What Will Your Financial Legacy Be? It Matters!
Last week, I was listening to a BlogTalkRadio podcast from our friends over at The Women’s Money Council, and it brought up an incredible question – what do you want your financial legacy to be? At first, when I thought about this question, I thought about 401Ks and IRAs, retirement, and the ability to take care of yourself into old age. But as the podcast went on, I realized there was also a need for a legacy long after you’re gone. It’s true that we can’t all be the Rockefellers or the Gates’, but we can set ourselves on a course to deliver a financial legacy that affects our loved ones and important causes.
Listen to the full podcast by clicking here, but also consider the following ideas (some from the podcast, and some of my own) for how you might be able to start your financial legacy-making today.
- If you have children, or plan to have children, what attitudes do you want them to have about money. The podcast talked a lot about instilling good financial values into your children. Whether you’re thinking about having children or you have them already, you can start to plan these values now. If you want your children to value saving over spending, and long-term over short, you have to start practicing those values today.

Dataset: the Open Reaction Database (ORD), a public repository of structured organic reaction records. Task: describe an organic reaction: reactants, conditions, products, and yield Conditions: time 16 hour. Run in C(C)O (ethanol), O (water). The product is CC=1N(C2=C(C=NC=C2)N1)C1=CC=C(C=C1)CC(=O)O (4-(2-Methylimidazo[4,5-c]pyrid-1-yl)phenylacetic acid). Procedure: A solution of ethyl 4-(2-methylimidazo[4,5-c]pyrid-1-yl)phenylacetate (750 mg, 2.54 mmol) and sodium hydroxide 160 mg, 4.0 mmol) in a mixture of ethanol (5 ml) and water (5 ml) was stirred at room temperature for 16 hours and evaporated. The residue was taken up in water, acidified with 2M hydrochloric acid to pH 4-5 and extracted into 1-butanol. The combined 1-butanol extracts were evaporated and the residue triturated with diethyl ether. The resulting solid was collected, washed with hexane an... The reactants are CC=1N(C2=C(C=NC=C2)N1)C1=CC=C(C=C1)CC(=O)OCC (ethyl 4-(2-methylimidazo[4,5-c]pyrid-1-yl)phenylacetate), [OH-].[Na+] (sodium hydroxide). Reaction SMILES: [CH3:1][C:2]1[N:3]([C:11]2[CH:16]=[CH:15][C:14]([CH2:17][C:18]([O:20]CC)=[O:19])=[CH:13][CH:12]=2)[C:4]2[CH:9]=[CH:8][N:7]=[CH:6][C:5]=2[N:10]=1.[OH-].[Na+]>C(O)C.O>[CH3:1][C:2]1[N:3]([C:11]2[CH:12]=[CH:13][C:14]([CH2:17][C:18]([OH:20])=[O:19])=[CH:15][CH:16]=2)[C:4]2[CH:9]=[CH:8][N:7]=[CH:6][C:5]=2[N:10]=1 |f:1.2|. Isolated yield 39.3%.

- How can you be a model for others in your life? Perhaps you’re not going to have children, or you just have a large family you’re also concerned about. How can your financial legacy affect them? Perhaps your goal is to help send nieces and nephews to college, or to gift your parents with a trip as they get older. This kind of values system will carry on to the next generations of your family and set you up for a great financial legacy.
- Philanthropic goals are the key to a great legacy. One of my favorite financial planners always says, “When you die, your money can go one of three places – to the people you want, to the charities you want, or to the government. It’s up to you to decide where and how it’s split.” Philanthropic giving is not only a great investment in your community and into causes you care deeply about, it’s also a great way to solidify your legacy in the world. Whether it’s on a park bench plaque, a seat at a theater, or an anonymous donation to a local nonprofit organization, your charitable giving should be something you consider in your legacy-making journey. But don’t wait until retirement to join a Board or get involved! Even if you don’t have a lot of money to give now, get involved with causes you care about so you can glean which are the best for you to give to later on.
What will your financial legacy be? And how can you be a good steward of that legacy today? Keep it in your mind as you save and as you spend!